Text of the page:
This biotope, once a flowing river, consisted of lava rock formation and in their crevices I spotted beautiful P. philander flashing in the early sun.
There was a pair in clear water carrying babies and when I moved close the female (above) sucked all of them into her mouth.
The male was a bright bluish yellow colour and they swam between half submerged Cyperus plants along the edges and some floating Najas species.
I collected one Chiloglanis species, possibly emarginatus the Phongolo suckermouth, about 5cm/2”. There was another small Barbus, bluish in colour, and many empty mussels. Water temperature was 28°C/82°F, pH 7.23 and conductivity 830 µS/cm. Air temperature had already reached 38°C/100°F.
I next headed for Beira, Mozambique’s second largest city by the Indian Ocean, for fuel and oil which was impossible to find at my next planned destination.
I drove to Chimolo from where I wanted to reach my most important destination in southern Mozambique — namely the headwaters of rivers in the Chimanimani mountains. which included Mount Binga at 2.445m/8.020’ and stretching for 50km/31 miles, to form the border with Zimbabwe.
Binga is Mozambique’s highest mountain and I knew there was a track from Chimolo going almost to the top, crossing all of its hill streams. I followed a dirt road and further up, above a dam found very interesting fish species and some amazing underwater plants. Later I found out that it belongs to the genus Hydrostachys and is possibly one of the most amazing aquarium plants never previously collected.
The Revue river, not far from a native village called Dezembe Centro, had clear, fast flowing water and was an ideal place to camp. Late that night I walked over the river’s stone plates and watched at least two Chiloglanis species; a larger one (pictured above) which I later identified as C. bifurcates growing to 7.5cm/3” and C. neumanni at about one centimetre less in total length.
There were groups of four to seven of each, scraping and eating from the aufwuchs over the plates hardly more than 20cm/8” deep in the fast current.
One has to wonder how they can swim and feed at the same time under such a fast water flow, but I noticed later that C. neumanni (above) particularly has large ridges on the head and body which clearly enable them to do so.
I collected both for the first time alive and one female was full with bright yellow-golden eggs.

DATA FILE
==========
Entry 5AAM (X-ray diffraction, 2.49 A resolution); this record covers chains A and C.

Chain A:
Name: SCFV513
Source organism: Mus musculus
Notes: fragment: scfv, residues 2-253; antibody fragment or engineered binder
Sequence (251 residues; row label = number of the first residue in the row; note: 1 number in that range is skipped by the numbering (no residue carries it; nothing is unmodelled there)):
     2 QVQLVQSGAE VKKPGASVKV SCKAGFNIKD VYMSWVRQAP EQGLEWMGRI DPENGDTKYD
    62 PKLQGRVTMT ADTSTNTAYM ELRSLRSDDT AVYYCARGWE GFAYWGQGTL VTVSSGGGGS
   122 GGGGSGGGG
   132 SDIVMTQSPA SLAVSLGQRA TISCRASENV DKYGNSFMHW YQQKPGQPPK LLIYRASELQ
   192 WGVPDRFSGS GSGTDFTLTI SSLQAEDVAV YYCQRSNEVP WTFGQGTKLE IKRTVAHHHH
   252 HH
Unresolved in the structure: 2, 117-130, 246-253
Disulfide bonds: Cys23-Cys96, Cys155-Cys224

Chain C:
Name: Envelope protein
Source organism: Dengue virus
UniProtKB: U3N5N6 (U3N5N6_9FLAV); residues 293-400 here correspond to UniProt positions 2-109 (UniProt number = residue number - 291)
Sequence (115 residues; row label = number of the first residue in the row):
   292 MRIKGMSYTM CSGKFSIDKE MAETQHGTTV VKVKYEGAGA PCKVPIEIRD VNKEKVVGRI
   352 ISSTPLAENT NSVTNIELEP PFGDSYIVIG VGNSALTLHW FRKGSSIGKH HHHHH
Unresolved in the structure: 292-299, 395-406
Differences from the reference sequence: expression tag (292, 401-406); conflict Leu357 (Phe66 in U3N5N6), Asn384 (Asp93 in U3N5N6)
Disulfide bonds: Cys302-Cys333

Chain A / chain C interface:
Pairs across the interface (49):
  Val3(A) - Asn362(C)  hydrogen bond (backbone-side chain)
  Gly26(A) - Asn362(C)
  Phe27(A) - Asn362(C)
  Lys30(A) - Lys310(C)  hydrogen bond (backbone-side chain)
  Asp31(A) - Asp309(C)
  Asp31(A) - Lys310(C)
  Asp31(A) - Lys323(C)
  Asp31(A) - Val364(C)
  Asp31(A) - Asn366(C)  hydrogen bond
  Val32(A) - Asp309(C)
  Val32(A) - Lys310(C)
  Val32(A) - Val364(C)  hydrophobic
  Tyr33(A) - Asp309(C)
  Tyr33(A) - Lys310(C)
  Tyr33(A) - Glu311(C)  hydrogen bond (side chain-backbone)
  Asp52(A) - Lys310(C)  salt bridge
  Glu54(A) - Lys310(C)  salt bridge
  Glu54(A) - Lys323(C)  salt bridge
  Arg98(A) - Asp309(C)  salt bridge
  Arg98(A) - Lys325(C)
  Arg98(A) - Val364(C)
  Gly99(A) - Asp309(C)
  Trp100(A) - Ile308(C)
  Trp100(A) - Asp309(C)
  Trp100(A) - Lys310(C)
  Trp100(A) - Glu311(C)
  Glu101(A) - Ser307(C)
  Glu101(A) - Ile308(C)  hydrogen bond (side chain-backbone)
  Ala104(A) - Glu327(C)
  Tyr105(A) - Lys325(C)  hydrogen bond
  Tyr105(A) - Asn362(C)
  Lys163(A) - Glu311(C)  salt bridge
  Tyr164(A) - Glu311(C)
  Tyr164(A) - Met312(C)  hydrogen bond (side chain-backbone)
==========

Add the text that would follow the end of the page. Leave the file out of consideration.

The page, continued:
I also collected a pair of Barbus paludinous and one specimen of the latter was bright golden – possibly new.
Further upriver, again over rock plates, I found a third Chiloglanis species, (C. paratus), including another female full of eggs (pictured above) There were two other smaller groups of fishes, but I wasn’t able to catch any. One was a very beautiful Garra species with a juvenile, and the other an elongated and colourful Barbus species.
In addition, near the edge of the river, but still over these large rock plates, there was a fantastic Cichlidae which was always able to evade my hand-net.
The next morning I collected day-active species and took Barbus, probably B. eutaenia, and below overhanging grasses there was a small beautiful golden coloured Barbus with five black spots, possibly B. lineomaculatus.
Then, a little deeper, there were three different tilapine species. One very small species (pictured above) was hardly 6cm/ 2.4” TL, which could be the original described subspecies of Tilapia rendalii, named swierstrae by Gilchrist and Thomson in 1917, but later placed in synonomy to T. rendalli.
The second was Tilapia sparrmanii, also a smaller species, and this population had amazing yellow-golden stripes, especially in the fins. The third, Oreochromis cf. niloticus (above) looked similar to the described species from the Nile, but all populations I collected throughout Africa were not as colourful as this…
This high-altitude site was my most successful collecting site so far, offering some very interesting fishes. The water parameters at 9am were pH 7.36, conductivity 50 µ/cm and water temperature 26°C/79°F.
The river was filled with reddish lava stones and on these grew amazing fern-like underwater plants, together with rock-plates.
Heiko's other biotopes in this series are:
Biotopes of Goa and Karnataka, India